|Written by Stephen Kelly|
|01 Nov 2009|
Qi Lihe district sits awkwardly on the outskirts of Lanzhou and is the most destitute area of this heavily polluted industrial city in northwest China. The Shanghai to Ürümqi express train regularly steams through the district, rattling the makeshift homes along the track and slicing a divide between the shantytowns and the modern sprawl of high-rise apartment blocks and shopping malls. These developments have begun to sprout up as Lanzhou attempts to compete with the prosperous boom of China’s other provincial capitals.
In recent years there has been a steady surge in the number of migrant families arriving to the city from their remote rural villages in the Linxia Hui Autonomous Prefecture; a homeland for the Hui and Dongxiang Muslim minorities, situated four hours north of the capital.
The Hui’s ancestors were Silk Road traders, largely of Arab and Persian descent, who first came to China in the 7th Century. The Dongxiang are closely related to the Mongolians and as an independent ethnic group they arose through contact with Central Asians who converted them to Sunni Islam in the 13th century.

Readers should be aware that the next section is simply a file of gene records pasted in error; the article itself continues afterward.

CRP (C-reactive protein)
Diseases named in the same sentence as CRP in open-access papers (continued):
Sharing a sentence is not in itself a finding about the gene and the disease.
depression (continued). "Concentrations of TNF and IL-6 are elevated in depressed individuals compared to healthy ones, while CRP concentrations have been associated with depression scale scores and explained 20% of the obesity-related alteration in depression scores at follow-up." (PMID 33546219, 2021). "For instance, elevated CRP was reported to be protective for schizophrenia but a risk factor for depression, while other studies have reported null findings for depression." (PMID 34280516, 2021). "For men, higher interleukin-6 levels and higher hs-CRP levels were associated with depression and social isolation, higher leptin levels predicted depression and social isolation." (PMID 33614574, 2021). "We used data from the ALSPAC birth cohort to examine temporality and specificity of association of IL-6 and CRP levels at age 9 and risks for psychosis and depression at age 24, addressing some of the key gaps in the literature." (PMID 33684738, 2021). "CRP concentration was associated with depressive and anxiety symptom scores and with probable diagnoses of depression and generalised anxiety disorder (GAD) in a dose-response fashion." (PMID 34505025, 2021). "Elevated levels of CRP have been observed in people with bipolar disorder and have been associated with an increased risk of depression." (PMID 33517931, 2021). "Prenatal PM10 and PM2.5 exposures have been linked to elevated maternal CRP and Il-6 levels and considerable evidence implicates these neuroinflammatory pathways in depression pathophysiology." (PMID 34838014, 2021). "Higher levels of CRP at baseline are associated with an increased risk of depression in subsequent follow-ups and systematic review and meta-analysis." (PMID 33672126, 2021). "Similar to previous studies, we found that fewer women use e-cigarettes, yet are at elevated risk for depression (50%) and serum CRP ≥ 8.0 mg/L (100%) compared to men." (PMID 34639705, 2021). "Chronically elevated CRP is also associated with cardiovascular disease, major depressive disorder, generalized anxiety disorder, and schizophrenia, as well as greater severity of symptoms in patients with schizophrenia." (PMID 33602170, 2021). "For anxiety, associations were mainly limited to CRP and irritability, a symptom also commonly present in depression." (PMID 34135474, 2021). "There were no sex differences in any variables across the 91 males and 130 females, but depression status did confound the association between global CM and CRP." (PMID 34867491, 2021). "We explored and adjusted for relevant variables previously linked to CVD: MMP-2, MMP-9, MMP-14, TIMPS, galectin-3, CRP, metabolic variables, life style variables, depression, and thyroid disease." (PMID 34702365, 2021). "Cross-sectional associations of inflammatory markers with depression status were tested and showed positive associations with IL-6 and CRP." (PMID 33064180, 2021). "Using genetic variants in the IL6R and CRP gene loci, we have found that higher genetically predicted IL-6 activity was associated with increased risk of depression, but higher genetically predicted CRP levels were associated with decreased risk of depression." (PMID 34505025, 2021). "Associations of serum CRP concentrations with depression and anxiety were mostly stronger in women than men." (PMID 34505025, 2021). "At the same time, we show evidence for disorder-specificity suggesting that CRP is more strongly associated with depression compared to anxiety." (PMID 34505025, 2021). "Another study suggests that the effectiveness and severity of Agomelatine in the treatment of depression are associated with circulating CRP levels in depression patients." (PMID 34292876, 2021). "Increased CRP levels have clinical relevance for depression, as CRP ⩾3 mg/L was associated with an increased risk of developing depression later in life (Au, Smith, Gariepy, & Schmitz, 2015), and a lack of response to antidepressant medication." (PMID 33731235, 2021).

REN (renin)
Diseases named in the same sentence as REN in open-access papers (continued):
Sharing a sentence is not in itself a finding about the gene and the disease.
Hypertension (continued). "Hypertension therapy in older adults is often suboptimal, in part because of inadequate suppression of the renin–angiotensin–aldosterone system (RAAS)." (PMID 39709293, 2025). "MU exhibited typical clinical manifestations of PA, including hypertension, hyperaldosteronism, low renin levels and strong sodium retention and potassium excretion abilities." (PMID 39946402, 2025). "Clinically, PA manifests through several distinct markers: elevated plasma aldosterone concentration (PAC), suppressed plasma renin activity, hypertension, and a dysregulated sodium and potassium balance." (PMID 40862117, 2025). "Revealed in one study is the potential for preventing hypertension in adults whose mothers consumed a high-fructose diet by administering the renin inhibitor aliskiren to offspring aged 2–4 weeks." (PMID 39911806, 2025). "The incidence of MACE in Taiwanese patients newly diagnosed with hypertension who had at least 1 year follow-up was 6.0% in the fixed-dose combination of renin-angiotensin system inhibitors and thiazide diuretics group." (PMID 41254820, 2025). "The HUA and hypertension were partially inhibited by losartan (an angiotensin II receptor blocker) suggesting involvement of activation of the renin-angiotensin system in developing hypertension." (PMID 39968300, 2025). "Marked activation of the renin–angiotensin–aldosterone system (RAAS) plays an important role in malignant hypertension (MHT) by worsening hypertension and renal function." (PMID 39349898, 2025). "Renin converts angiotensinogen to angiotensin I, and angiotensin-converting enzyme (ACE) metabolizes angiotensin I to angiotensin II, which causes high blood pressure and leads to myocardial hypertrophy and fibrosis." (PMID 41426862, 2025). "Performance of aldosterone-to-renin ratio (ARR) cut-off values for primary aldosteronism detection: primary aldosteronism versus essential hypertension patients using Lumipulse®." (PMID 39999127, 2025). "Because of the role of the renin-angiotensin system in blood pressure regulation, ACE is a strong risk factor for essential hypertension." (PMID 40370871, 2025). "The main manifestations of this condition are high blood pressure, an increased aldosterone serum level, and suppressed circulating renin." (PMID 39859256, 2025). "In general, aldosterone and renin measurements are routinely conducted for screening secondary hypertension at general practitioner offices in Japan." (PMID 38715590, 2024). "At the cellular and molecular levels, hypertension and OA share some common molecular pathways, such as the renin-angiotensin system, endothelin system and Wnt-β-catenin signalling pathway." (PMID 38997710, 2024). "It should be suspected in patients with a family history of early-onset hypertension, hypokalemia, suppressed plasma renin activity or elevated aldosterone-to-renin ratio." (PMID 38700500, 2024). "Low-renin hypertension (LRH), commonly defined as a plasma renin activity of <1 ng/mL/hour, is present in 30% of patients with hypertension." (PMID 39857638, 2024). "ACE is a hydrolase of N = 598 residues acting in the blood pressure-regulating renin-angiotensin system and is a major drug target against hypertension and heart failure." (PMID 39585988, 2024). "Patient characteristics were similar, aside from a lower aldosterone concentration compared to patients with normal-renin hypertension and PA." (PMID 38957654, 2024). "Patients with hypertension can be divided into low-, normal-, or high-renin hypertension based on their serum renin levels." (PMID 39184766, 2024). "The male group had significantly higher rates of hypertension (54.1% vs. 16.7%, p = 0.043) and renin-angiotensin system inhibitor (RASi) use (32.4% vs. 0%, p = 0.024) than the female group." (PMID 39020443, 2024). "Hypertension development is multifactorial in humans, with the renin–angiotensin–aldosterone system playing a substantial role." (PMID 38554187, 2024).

For hundreds of years the Hui and Dongxiang have farmed the arid and bleak land surrounding their ancestral villages. However, in recent years, desertification has deemed this once workable landscape infertile, forcing many farmers and their families to seek a better existence in Lanzhou.
Life for these migrant families in the provincial capital remains extremely difficult, as they live in abject poverty. Economic and educational marginalisation has greatly impacted on the community, as its residents are unable to enjoy the same privileges as the majority Han residents of the city.
As poor rural farmers living on the edge of society, the majority struggle to gain official Lanzhou residency from the local government. This means they cannot visit hospitals for the most basic of medial care and they have very little hope of job security and therefore, no regular income. And many of the children of the district are unable to attend local schools, as their parents cannot afford to send them.
As desertification continues to swallow up the countryside of Gansu Province and rural communities continue to disperse to the bigger cities for survival, this pattern of economic and environmental migration will continue to rise. Existing ecological problems will be compounded and the desperate plight of these people will continue.
Stephen JB Kelly